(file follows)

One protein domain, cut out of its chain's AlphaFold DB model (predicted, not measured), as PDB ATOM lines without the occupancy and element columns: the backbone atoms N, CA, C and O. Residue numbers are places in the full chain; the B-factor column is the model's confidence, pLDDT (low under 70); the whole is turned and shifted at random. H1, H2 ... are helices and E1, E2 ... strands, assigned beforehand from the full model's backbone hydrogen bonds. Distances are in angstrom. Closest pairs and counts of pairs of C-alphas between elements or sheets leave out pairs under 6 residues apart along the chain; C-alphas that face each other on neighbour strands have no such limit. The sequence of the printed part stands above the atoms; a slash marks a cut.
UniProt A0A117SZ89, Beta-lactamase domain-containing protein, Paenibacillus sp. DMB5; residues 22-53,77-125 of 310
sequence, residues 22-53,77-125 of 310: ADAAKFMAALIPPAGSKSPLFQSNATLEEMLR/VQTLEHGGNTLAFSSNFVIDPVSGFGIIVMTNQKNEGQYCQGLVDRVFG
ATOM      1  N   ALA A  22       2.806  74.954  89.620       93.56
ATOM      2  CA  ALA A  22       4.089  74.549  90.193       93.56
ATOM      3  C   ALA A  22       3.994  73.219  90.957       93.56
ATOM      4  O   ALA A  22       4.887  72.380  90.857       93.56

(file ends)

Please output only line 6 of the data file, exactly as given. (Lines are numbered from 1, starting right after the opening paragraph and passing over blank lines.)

ATOM      4  O   ALA A  22       4.887  72.380  90.857       93.56